Following Karl, one might think that the state-owned PDVSA would mistrust the Apertura. It would not surprise Coronil, however, that transnational and national oil executives are aligned in this policy debate. José Enrique Arrioja, reporter for the Caracas daily, El Nacional, documents how PDVSA executives have come to view the foreign oil companies less as competitors than as allies to promote the Apertura and to liberate themselves from state control. Not surprisingly, the oil company critique of "rent-seeking" receives sympathy from most oil economists overseas. Few in Venezuela were critical either, until the election of Chávez, whose oil policies have revived debates with deep historical roots.
For decades, the independent- thinking Communist writer Salvador de la Plaza urged a more aggressive assertion of Venezuelan sovereignty over subsoil resources. He inspired Alí Rodríguez, Chávez's first Minister of Energy and Mines, and his key advisors. During the oil boom they warned that Venezuelan prosperity was a facade built on rents, but unlike advocates of Apertura they do not eschew rent-seeking. They advocate a revised Apertura that retains state ownership of the subsoil, cooperation with OPEC, limits on the profits of foreign companies, and guarantees that Venezuelan private capital, not just foreign capital, participate in new investments.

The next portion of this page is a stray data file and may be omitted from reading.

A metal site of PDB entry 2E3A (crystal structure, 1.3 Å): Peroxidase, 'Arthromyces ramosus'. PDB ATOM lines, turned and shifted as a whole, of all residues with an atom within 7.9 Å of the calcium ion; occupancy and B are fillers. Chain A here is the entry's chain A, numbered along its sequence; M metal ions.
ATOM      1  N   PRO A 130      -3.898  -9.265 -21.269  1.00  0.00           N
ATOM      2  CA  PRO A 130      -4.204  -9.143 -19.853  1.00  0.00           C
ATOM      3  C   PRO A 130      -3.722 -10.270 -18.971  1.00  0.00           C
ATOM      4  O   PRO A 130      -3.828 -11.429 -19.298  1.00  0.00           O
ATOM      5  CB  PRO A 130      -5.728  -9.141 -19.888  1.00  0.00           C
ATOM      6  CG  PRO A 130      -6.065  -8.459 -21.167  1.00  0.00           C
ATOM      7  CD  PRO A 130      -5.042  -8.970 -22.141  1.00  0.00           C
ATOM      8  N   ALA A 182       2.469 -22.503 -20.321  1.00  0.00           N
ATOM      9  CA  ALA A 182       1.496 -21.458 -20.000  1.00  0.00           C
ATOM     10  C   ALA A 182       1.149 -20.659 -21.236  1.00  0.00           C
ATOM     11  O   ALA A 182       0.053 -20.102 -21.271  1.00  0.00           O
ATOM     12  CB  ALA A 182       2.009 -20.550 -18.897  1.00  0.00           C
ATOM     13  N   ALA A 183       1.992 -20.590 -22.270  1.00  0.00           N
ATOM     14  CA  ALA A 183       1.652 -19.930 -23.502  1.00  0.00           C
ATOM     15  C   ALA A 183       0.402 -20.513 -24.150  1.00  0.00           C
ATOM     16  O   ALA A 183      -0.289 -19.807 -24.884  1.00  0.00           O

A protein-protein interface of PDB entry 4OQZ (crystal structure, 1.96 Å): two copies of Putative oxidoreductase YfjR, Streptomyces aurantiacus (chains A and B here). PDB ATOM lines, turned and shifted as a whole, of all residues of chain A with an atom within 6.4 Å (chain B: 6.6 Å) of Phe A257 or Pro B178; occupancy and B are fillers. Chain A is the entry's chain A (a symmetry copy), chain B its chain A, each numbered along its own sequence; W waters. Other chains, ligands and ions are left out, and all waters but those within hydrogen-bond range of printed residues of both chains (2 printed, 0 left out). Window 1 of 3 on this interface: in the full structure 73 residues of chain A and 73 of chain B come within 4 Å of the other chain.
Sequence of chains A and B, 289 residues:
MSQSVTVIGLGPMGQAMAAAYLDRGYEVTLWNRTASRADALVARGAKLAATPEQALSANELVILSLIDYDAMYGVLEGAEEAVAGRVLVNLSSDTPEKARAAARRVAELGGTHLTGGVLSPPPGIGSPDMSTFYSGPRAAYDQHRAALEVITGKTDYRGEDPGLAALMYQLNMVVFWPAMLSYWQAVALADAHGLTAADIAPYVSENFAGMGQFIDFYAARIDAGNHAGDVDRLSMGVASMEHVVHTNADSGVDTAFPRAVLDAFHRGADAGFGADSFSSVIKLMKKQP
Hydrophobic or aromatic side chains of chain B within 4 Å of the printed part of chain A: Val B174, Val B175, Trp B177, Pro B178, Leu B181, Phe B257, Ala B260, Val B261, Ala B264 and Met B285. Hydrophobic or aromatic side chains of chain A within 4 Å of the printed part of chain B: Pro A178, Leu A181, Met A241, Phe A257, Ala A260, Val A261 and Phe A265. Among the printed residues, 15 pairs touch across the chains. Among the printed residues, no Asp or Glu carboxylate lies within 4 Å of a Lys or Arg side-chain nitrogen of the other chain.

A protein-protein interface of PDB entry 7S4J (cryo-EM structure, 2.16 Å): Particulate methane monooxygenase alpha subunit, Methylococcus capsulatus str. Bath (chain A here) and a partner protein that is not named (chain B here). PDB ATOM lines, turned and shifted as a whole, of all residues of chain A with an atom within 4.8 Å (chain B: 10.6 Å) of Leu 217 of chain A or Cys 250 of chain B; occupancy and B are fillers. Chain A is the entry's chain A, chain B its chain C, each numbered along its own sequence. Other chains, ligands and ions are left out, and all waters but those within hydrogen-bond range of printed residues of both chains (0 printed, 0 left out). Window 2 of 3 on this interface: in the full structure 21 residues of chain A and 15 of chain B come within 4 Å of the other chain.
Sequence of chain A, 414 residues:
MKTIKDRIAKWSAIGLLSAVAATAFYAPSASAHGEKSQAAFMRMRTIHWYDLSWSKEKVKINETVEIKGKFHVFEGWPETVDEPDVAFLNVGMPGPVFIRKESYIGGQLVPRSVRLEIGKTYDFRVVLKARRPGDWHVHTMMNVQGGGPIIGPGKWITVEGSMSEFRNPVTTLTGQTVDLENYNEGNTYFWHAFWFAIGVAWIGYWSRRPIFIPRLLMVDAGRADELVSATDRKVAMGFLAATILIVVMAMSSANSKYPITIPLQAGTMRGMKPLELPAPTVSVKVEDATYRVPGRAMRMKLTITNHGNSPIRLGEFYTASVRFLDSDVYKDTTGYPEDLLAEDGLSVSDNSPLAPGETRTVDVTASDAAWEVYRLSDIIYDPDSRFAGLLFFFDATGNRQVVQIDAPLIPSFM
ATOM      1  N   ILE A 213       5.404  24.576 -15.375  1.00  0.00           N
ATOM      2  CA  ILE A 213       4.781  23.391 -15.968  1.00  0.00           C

The Venezuelan state has for 65 years committed itself to "sowing the oil" in economic development; yet the private sector has hardly followed. The largest beneficiaries of state largess have been private capitalists who steadfastly prefer commercial, real estate and financial speculation to entrepreneurial activity. President Chávez's oil diplomacy makes Washington nervous because it challenges a neoliberal consensus that rent-seeking obstructs the free flow of capital. Karl may think the state should divest itself of control of oil, but if Coronil is right, the symbiotic relationship among these actors will not be loosened by the Apertura that neoliberals prefer. Instead, it will only get tighter.
ABOUT THE AUTHOR
Daniel Hellinger is professor of Political Science at Webster University in St. Louis and has published several books and articles on Venezuela.
1. José Enrique Arrioja, Clientes Negros: Petróleos de Venezuela bajo la generación Shell (Caracas: Los libros de El Nacional, 1998).
2. Mailer Mattie and Dorothea Melcher, Salvador de la Plaza: Petróleo y soberanía nacional (two vols., Mérida: Universidad de los Andes, 1996); Comisión Ideológica de Ruptura, El imperialismo petrolero y la revolución venezolana (three vols., Caracas: Fondo Editorial Salvador de la Plaza, 1975); Bernard Mommer, La cuestión petrolera (Caracas: Asociación de Profesores, Universidad Central de Venezuela, 1988); Alí Rodríguez Araque, El proceso de privatización petrolera en Venezuela (Caracas, 1977).